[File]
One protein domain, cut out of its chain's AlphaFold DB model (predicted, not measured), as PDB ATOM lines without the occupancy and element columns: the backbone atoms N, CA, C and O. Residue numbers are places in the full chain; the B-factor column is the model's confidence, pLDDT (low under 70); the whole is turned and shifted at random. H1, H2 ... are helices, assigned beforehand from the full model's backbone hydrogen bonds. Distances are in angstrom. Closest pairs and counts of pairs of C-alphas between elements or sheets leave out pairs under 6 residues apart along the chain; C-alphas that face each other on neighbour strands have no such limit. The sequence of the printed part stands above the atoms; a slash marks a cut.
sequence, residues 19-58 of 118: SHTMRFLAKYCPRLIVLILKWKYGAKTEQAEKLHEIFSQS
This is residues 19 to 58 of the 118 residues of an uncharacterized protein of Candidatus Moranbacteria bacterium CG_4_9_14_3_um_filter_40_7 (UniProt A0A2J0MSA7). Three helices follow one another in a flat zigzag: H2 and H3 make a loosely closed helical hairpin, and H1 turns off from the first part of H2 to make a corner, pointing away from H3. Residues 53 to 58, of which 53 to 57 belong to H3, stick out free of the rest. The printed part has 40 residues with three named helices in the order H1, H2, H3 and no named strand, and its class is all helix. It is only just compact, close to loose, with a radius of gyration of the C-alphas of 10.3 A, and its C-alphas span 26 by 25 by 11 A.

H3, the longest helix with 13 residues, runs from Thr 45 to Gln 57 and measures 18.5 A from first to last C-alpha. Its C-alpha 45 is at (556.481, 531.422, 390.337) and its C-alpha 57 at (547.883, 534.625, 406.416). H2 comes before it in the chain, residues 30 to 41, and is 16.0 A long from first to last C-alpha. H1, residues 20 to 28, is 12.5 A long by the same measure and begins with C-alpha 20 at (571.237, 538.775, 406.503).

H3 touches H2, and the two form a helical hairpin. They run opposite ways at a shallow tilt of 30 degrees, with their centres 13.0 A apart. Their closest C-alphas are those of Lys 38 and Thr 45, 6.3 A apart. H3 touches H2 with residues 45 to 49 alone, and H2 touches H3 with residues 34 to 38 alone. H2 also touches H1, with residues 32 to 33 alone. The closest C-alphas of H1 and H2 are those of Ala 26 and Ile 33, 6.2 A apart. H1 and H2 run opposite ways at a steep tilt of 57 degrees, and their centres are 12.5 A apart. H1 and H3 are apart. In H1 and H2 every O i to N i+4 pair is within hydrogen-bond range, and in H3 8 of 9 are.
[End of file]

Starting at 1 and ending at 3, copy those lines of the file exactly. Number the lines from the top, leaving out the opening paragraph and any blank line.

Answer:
sequence, residues 19-58 of 118: SHTMRFLAKYCPRLIVLILKWKYGAKTEQAEKLHEIFSQS
This is residues 19 to 58 of the 118 residues of an uncharacterized protein of Candidatus Moranbacteria bacterium CG_4_9_14_3_um_filter_40_7 (UniProt A0A2J0MSA7). Three helices follow one another in a flat zigzag: H2 and H3 make a loosely closed helical hairpin, and H1 turns off from the first part of H2 to make a corner, pointing away from H3. Residues 53 to 58, of which 53 to 57 belong to H3, stick out free of the rest. The printed part has 40 residues with three named helices in the order H1, H2, H3 and no named strand, and its class is all helix. It is only just compact, close to loose, with a radius of gyration of the C-alphas of 10.3 A, and its C-alphas span 26 by 25 by 11 A.

H3, the longest helix with 13 residues, runs from Thr 45 to Gln 57 and measures 18.5 A from first to last C-alpha. Its C-alpha 45 is at (556.481, 531.422, 390.337) and its C-alpha 57 at (547.883, 534.625, 406.416). H2 comes before it in the chain, residues 30 to 41, and is 16.0 A long from first to last C-alpha. H1, residues 20 to 28, is 12.5 A long by the same measure and begins with C-alpha 20 at (571.237, 538.775, 406.503).